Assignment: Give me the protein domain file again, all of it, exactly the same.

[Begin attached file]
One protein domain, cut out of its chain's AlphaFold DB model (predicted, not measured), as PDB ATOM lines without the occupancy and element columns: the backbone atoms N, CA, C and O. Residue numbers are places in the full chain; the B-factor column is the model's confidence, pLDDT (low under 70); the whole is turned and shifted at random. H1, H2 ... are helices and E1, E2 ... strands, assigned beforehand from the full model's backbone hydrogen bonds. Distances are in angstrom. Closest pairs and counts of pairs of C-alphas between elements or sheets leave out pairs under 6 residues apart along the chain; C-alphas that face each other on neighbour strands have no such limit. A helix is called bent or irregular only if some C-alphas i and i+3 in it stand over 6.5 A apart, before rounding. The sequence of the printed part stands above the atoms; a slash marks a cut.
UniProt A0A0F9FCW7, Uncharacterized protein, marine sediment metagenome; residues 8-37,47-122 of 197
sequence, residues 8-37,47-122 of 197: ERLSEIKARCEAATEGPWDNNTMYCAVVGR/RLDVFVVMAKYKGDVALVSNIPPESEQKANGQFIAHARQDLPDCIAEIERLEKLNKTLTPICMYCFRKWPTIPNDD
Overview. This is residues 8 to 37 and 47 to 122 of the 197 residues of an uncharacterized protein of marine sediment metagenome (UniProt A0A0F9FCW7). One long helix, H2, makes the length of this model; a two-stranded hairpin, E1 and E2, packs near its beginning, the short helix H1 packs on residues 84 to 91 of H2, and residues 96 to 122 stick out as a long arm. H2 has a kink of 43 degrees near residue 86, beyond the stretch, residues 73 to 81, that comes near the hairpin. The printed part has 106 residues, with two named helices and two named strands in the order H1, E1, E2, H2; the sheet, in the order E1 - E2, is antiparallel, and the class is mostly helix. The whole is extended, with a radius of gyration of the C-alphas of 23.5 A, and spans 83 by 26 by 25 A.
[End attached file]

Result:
One protein domain, cut out of its chain's AlphaFold DB model (predicted, not measured), as PDB ATOM lines without the occupancy and element columns: the backbone atoms N, CA, C and O. Residue numbers are places in the full chain; the B-factor column is the model's confidence, pLDDT (low under 70); the whole is turned and shifted at random. H1, H2 ... are helices and E1, E2 ... strands, assigned beforehand from the full model's backbone hydrogen bonds. Distances are in angstrom. Closest pairs and counts of pairs of C-alphas between elements or sheets leave out pairs under 6 residues apart along the chain; C-alphas that face each other on neighbour strands have no such limit. A helix is called bent or irregular only if some C-alphas i and i+3 in it stand over 6.5 A apart, before rounding. The sequence of the printed part stands above the atoms; a slash marks a cut.
UniProt A0A0F9FCW7, Uncharacterized protein, marine sediment metagenome; residues 8-37,47-122 of 197
sequence, residues 8-37,47-122 of 197: ERLSEIKARCEAATEGPWDNNTMYCAVVGR/RLDVFVVMAKYKGDVALVSNIPPESEQKANGQFIAHARQDLPDCIAEIERLEKLNKTLTPICMYCFRKWPTIPNDD
Overview. This is residues 8 to 37 and 47 to 122 of the 197 residues of an uncharacterized protein of marine sediment metagenome (UniProt A0A0F9FCW7). One long helix, H2, makes the length of this model; a two-stranded hairpin, E1 and E2, packs near its beginning, the short helix H1 packs on residues 84 to 91 of H2, and residues 96 to 122 stick out as a long arm. H2 has a kink of 43 degrees near residue 86, beyond the stretch, residues 73 to 81, that comes near the hairpin. The printed part has 106 residues, with two named helices and two named strands in the order H1, E1, E2, H2; the sheet, in the order E1 - E2, is antiparallel, and the class is mostly helix. The whole is extended, with a radius of gyration of the C-alphas of 23.5 A, and spans 83 by 26 by 25 A.